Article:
Orchestrating at the routing level requires the merchant to have multiple payment providers and even merchant account relationships that can work independently without financial penalty. Routing is where most payment orchestration vendors sit.
Stage 3 – Settlement
Eventually, money has to end up in a bank account and merchants want the least amount skimmed off whilst maximising the greatest number of sales and reducing chargebacks. This is where the choice of merchant account and the adoption of multi-currency accounts come in. It’s going to be cheaper to transfer money across a number of currencies if you can pay it out in the local currency and not have to pay for the currency conversion (FOREX). Then you can move the money back to your base currency when you want to at a rate that you’re happy with.
Orchestration at this level is about ensuring you can control how the money gets from the payment processor to your bank account in the right currencies at the right rates.
Saving payment preferences and vaulting cards
We all want to make it simpler for the customer to checkout in future and even charge the customer automatically when we can. But saving payment preferences and vaulting cards goes one step further when a vendor is trying to route a payment via the optimized payment channel. For example, a customer pays, a card gets vaulted (saved) that card gets processed and fails via one gateway and therefore another gateway is used to process the card successfully. Or perhaps the rates with a cross border payment provider has been reduced to zero this week and so we want to prioritize this routing over another provider. This requires the end customers’ payment method to be securely saved and if it is to be used with multiple processors then either it needs to be saved with each processor or it has to be saved in a third party vault so that it can be re-used.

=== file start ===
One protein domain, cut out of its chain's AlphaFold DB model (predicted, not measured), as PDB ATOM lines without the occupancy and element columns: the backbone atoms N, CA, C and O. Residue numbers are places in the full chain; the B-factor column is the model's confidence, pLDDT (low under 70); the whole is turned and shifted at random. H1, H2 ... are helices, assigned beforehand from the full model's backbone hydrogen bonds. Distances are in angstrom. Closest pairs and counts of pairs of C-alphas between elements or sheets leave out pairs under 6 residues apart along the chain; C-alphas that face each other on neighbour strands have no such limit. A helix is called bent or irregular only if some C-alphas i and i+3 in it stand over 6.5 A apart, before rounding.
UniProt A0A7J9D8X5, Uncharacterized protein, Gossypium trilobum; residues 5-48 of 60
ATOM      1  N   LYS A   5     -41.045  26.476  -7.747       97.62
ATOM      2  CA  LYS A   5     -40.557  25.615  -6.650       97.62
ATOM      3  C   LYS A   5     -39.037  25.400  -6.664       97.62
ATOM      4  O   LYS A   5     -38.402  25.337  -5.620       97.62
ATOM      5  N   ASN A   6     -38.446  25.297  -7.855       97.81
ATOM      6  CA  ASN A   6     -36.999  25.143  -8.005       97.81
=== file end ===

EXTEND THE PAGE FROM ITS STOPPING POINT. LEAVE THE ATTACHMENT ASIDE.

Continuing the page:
What you should be aware of about card vaulting solutions is that very few, if any are insured against cyber attacks and breaches of personal information. They may be PCI DSS Level 1 compliant but this is just a card industry standard for dealing with card information. Any serious merchant is putting themselves in danger if you don’t do you due diligence with a vaulting service.
When Payments Orchestration fails
There are some clear and an increasing number of scenarios where payments orchestration falls down.
- If you can’t get multiple providers to work with you, you can’t manage multiple providers or you can’t build a checkout with multiple providers.
- When you can’t save/tokenise/vault a payment method from a customer. Therefore you can only run a payment attempt once through one routing.
- Where security measures prevent the payment from being processed. The EU is implementing PSD2 and SCA (strong customer authentication) which requires payments to meet certain criteria and present a challenge to the end customer. How can you convert a payment orchestration if a customer is required to authenticate the payment at every attempt?! This has to be one of the most commonly overlooked realities. There are only a few scenarios where SCA is not presented: the customer is either present, has whitelisted the merchant to perform the same regular payment or the value of the payment is low. See our blog on SCA for more info.